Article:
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EDVARD MUNCH

US billionaire Black is ‘Scream’ buyer: report

US investment billionaire Leon Black is the mystery buyer who paid a record-breaking $119.9 million for Edvard Munch's "The Scream" at an auction in May, the Wall Street Journal reported Wednesday.

The painting, one of the most recognizable in history and the only privately-held version of Munch's famous scene, was sold at Sotheby's in New York in a dramatic 12-minute sale — but the buyer remained anonymous.

The Wall Street Journal said it learned from "several people close" to Black that the well-known art collector had bought the painting. The $119.9 million price tag was the highest ever for a work of art at a public auction.

Black's spokesman refused to confirm or deny the report Wednesday, telling AFP: "We are not commenting on the story in the Wall Street Journal."

Leon Black, a 60-year-old New Yorker, is the founder and senior partner of Apollo Global Management, an investment fund. He is estimated to be worth $3.4 billion, according to Forbes magazine.

The 1895 work is one of four versions Munch painted. Its nightmarish central figure and lurid, swirling colors symbolized the existential angst and despair of the modern age.

Another version of "The Scream' belongs to the National Gallery of Munch's native Norway, while the remaining two belong to the Munch Museum in Oslo.

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ART

Paul Gauguin’s ‘Mata Mua’ returns to Spain

One of French painter Paul Gauguin's most famous paintings, "Mata Mua", will return to a Madrid museum on Monday following an agreement between the Spanish government and its owner, who took it out of the country.

mata mua madrid
Toward the end of his life, Gauguin spent ten years in French Polynesia, where he completed some of his most famous artwork Painting: Paul Gaugin

The artwork had been on display for two decades at Madrid’s Thyssen-Bornemisza museum but in 2020 when the institution closed because of the pandemic, the painting’s owner Carmen Thyssen moved it to Andorra where she currently lives.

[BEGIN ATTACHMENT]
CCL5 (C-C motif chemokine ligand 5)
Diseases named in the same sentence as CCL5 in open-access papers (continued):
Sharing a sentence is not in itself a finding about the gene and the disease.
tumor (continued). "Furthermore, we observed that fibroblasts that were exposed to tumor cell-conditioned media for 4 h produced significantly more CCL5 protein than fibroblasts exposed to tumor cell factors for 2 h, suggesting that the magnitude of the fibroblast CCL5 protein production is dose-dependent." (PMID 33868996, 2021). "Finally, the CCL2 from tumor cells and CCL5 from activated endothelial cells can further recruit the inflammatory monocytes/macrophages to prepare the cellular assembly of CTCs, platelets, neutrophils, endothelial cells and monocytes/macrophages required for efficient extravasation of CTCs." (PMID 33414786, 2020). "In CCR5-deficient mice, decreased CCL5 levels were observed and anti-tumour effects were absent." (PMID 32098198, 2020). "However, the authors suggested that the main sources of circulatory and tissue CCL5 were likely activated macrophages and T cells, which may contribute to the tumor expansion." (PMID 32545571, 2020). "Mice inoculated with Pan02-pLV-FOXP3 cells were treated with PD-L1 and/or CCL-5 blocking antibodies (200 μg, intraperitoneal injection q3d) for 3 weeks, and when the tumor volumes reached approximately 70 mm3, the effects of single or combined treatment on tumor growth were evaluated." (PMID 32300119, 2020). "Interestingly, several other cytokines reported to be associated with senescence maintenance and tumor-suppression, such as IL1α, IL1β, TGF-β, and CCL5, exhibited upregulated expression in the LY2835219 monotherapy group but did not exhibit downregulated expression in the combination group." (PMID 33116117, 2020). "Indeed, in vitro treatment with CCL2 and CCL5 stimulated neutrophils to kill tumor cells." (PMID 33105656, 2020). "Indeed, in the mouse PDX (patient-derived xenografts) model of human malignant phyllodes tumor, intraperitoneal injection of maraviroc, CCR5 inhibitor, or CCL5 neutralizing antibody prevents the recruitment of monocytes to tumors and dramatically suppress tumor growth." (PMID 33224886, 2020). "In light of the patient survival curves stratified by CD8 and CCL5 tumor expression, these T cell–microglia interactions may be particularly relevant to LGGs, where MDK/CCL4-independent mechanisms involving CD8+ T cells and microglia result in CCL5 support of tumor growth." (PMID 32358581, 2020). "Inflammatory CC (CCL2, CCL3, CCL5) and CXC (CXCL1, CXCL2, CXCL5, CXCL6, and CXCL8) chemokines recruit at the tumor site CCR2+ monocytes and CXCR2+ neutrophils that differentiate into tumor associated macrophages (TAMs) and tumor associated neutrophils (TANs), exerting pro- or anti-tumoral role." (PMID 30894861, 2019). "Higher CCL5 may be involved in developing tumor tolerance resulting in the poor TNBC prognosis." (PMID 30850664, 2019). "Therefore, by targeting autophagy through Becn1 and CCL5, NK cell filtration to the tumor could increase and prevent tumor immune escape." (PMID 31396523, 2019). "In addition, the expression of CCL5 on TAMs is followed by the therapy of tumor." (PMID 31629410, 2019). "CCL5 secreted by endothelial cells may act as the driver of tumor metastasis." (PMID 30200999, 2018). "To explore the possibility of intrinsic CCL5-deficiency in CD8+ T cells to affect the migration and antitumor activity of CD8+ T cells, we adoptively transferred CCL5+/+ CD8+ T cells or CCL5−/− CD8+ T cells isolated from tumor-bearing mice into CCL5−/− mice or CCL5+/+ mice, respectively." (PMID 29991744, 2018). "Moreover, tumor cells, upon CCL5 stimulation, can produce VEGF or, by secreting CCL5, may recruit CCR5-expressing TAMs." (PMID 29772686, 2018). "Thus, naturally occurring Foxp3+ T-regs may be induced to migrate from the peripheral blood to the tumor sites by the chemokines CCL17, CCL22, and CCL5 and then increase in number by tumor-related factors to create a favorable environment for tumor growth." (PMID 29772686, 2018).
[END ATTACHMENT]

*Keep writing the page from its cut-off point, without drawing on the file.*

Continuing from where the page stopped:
Her decision to take “Mata Mua” to the microstate sandwiched between Spain and France raised fears she would remove other works from her collection which are on display at the museum.

“It is expected that the painting will arrive today,” a spokeswoman for the museum told AFP.

mata-mua_gauguin-madrid

In 1989, Baron Thyssen-Bornemisza bought Mata Mua at the Sotheby’s auction in New York. Painting: Paul Gauguin

The artwork will go back on display to the public “a few days after” Thyssen signs a new agreement with the Spanish state for the lease of her collection, she added. The deal is expected to be signed on Wednesday.

Painted in 1892 in vivid, flat colours, “Mata Mua” depicts two women, one playing the flute and the other listening, set against a lush Tahitian landscape.

It is one of the stars of Thyssen’s collection of several hundred paintings which are on show at the museum, including works by Pablo Picasso, Henri Matisse and Claude Monet.

Her collection had initially been displayed at the Madrid museum as part of a free loan agreement signed in February 2002 that was subsequently extended.

But in August 2021 Spain’s culture ministry announced it had reached an agreement with Thyssen to rent the collection from her for 15 years for €97.5 million ($111.5 million), with “preferential acquisition rights on all or part” of the works. The collection includes a Degas, a Hopper and a Monet.

Aside from housing her collection of works, the museum displays the collection of her late husband, Hans Heinrich Thyssen-Bornemisza, the Swiss heir to a powerful industrial lineage who died in Spain in 2002.

The Spanish state bought his collection in 1993 from $350 million, according to the museum.

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